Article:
In 1993, a group of psychiatric survivors, friends, and allies gathered in Parkdale to protest their marginalization and mistreatment at the hands of the medical establishment, the government, and the police. The event was called Psychiatric Survivor Pride Day.
Twenty years later, what’s now known as Mad Pride is a week-long event that mixes activism, skill sharing, and celebration of both survival and what Mad Pride organizing committee member Alisa Triest calls “mad culture.” She says that many psychiatric survivors, as well as other people who have been diagnosed with medical illnesses, have decided to reclaim the term “mad,” much like how other marginalized groups have reclaimed words that were once used as slurs against them. She says that using the word “mad” also serves several other purposes.
“People use the word ‘mad’ so we don’t medicalize our experiences,” she says. “Psychiatry is a relatively recent invention. It’s only been around for about 200 years.” Mad Pride, she adds, is a way of framing psychiatric illness as a community, rather than as a medical diagnosis.
She says that Toronto’s Mad Pride event has sparked a larger global movement.
“In Canada, we’ve had Pride in Winnipeg, Montreal, Hamilton. Vancouver’s had Pride for a long time,” she says. “But there’s also been Pride all over Europe, in Australia, South Africa. They had Pride in Ghana.”
This year’s Mad Pride, which kicked off on Monday, will feature a wide variety of arts programming, including music, visual art, and a “Mad Comedy Jam.” Triest says that, much like other cultures, mad people have a particular way of making art that may not immediately make sense to outsiders.
“It’s about mad people poking fun at ourselves,” she says. “Using our experiences to talk about things that are funny, that other people wouldn’t always laugh at.”
“When you’re talking about suicide and making jokes about that, other people would be like, ‘Oh my goodness, you can’t talk about that.’ But when you’re in a community where everyone’s been suicidal, you can laugh at what some of the common experiences are like.’”
Martine Matthews is the curator of this year’s Mad Pride art show, called “The Architecture of Madness.” It opens on July 11 at 246 Sackville Street. One thing she wants made abundantly clear is that this is a bona-fide art show. The artists were juried and critiqued. The result, she says, is a mixture of established artists and new voices that could compete with what’s on offer at any gallery in the city.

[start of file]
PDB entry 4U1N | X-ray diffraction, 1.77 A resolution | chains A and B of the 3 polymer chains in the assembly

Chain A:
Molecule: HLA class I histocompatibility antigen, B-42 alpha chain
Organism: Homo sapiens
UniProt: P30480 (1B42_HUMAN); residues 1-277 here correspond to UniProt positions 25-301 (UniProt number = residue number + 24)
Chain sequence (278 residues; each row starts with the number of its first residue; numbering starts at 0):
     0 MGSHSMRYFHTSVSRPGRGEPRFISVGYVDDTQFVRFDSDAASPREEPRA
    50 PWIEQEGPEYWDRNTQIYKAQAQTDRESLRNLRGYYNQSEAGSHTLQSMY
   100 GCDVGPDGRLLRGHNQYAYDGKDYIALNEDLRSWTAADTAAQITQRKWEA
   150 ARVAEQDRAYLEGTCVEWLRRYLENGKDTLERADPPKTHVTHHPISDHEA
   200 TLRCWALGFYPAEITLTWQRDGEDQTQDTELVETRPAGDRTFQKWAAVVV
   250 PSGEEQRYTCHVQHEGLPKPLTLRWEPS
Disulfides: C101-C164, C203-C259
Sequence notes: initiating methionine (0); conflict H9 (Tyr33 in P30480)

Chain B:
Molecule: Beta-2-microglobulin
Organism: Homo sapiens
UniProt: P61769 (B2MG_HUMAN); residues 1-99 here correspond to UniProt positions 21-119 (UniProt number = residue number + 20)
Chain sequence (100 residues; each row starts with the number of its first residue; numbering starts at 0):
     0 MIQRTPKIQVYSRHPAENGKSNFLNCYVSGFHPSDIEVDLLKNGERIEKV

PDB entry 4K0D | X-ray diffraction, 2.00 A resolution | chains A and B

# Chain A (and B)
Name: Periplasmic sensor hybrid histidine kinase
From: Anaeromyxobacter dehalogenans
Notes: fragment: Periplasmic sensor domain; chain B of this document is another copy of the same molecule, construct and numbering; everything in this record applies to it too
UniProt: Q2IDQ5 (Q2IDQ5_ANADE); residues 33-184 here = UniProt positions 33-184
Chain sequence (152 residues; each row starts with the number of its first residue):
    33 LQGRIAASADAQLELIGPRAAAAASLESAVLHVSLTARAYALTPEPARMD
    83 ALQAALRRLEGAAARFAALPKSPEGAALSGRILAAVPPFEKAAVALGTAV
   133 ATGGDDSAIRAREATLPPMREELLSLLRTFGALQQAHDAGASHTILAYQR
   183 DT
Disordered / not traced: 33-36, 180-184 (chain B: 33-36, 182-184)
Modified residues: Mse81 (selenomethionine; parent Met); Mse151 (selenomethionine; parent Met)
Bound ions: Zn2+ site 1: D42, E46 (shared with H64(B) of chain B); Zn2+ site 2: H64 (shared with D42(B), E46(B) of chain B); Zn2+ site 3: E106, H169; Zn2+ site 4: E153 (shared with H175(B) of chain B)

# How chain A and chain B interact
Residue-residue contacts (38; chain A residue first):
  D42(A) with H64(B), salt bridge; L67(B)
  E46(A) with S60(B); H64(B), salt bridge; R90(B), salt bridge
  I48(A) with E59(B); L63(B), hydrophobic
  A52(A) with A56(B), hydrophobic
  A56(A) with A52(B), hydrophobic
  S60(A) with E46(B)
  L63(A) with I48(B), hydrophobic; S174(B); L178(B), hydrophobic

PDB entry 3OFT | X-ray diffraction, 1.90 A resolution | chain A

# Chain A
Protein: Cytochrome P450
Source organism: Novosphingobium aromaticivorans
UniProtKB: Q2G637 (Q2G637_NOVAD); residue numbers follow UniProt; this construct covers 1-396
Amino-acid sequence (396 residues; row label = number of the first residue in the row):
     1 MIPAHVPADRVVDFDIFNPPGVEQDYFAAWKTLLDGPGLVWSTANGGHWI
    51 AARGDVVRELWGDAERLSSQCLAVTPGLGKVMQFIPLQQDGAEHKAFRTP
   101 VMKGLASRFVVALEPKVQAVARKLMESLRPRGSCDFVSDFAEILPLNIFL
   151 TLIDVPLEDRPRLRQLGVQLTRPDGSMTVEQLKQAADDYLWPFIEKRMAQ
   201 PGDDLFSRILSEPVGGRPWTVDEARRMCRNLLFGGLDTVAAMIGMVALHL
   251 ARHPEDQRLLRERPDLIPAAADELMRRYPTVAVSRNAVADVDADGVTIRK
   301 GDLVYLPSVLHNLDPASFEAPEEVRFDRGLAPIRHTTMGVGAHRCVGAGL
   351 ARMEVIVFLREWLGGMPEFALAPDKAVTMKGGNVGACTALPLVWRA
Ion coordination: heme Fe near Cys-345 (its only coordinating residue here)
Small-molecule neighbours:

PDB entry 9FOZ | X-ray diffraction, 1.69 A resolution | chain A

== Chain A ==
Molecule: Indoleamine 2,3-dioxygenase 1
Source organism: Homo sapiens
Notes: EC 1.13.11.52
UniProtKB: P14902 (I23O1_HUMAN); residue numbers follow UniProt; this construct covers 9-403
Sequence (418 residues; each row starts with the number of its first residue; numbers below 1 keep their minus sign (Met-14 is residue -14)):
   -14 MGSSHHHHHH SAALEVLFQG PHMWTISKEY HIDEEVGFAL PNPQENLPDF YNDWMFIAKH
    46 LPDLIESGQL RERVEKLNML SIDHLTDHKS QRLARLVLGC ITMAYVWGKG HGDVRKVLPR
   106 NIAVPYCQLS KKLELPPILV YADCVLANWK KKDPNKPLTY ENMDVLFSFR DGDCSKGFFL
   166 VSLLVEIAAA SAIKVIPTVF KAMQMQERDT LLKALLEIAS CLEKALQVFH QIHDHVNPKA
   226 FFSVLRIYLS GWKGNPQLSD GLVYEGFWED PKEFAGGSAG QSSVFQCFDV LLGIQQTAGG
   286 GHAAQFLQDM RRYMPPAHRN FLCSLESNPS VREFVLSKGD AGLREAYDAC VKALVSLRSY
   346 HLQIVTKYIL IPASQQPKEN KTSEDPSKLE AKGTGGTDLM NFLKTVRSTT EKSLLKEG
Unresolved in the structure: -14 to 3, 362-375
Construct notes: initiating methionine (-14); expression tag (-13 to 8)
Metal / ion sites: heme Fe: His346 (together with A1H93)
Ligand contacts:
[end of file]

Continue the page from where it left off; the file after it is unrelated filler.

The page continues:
“We want to show the excellence in our community,” she says. “A lot of times when there are shows of mad people’s art, it’s put on by agencies, and there’s no curatorial criticism. It’s an open door, and there’s a place for that. But this is an art show, and the quality of work had to be strong…What was stunning was that each person’s body of work was clearly one person’s of body of work. They all had a distinct quality.”
She adds that one of the most impressive things about the show is how the artists are able to make fascinating work with limited resources.
“Mad people, and people with disabilities as a whole, have to find different ways to do the same things that other people do,” she says. “Sometimes you see people coming at things sideways, and you go, ‘What a fresh approach.’”
“We’ve got a photographer in the show who’s never had a camera. All his work was done with a cell phone, because that’s the tool he had…And he’s done a series based on light, painting with light, and that’s the very essence of photography.”
The week will culminate in the annual Mad Pride bed push on July 14, where participants push hospital gurneys down the street. Triest says this year’s edition will take a different route than in years past.
“Traditionally, we go from CAMH on Queen Street to the Parkdale Activitiy and Recreation Centre, the theme of which is ‘escaping the asylum and heading into the community,’” she says. “This year, we’re starting at the Parkdale Library, where the first Pride happened in 1993, to talk about how we’re in the community and our concerns are in the community.”
Ultimately, she says that the goal of Mad Pride is to get members of the broader community to better understand the challenges faced by people who perceive reality differently, and to have the mad community take pride in its achievements.
“When we think about Pride, we think about having pride all the time, and being very out. That’s not always what it looks like for people,” she says. “People are going to feel negative about themselves sometimes.”
“But even when I feel crummy about myself and the world, I can still feel pride in my friendships and my community.”